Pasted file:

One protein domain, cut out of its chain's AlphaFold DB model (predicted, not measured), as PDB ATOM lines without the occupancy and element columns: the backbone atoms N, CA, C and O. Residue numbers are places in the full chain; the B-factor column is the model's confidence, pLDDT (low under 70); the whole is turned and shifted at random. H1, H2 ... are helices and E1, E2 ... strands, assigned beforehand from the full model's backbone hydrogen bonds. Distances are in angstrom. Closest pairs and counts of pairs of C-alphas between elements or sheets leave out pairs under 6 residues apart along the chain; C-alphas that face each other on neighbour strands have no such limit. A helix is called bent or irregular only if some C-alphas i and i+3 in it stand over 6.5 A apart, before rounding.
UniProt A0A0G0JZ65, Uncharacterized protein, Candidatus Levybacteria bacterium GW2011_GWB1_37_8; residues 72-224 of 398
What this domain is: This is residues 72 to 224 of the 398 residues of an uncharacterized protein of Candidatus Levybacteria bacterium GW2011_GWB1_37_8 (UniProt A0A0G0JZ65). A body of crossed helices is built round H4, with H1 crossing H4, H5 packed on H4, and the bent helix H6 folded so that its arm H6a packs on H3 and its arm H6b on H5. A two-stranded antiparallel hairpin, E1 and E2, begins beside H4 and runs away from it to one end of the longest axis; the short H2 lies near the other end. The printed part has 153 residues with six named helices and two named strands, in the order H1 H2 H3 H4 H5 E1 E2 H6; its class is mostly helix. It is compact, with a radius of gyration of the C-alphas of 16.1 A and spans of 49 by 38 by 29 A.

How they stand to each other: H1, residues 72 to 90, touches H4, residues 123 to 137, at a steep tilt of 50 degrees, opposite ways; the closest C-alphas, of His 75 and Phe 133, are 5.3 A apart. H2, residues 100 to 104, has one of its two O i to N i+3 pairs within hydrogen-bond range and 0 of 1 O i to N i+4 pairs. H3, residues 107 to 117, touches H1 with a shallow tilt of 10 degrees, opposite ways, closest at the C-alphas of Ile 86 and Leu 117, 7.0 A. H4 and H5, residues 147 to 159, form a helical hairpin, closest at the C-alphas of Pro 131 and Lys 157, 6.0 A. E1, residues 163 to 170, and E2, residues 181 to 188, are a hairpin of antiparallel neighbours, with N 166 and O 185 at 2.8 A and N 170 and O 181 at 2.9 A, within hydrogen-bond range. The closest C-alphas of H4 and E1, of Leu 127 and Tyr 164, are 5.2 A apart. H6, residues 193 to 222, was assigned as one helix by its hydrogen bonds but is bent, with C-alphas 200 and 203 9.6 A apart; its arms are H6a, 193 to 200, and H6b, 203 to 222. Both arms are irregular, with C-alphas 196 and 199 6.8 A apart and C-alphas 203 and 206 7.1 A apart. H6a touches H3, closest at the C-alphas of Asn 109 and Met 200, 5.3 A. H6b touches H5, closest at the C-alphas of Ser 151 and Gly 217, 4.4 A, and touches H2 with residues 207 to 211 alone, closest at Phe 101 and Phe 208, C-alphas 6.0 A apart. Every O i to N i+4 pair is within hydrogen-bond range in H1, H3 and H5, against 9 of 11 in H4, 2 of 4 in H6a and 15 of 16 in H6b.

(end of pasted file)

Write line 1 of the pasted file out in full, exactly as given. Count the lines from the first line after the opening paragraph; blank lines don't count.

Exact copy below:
UniProt A0A0G0JZ65, Uncharacterized protein, Candidatus Levybacteria bacterium GW2011_GWB1_37_8; residues 72-224 of 398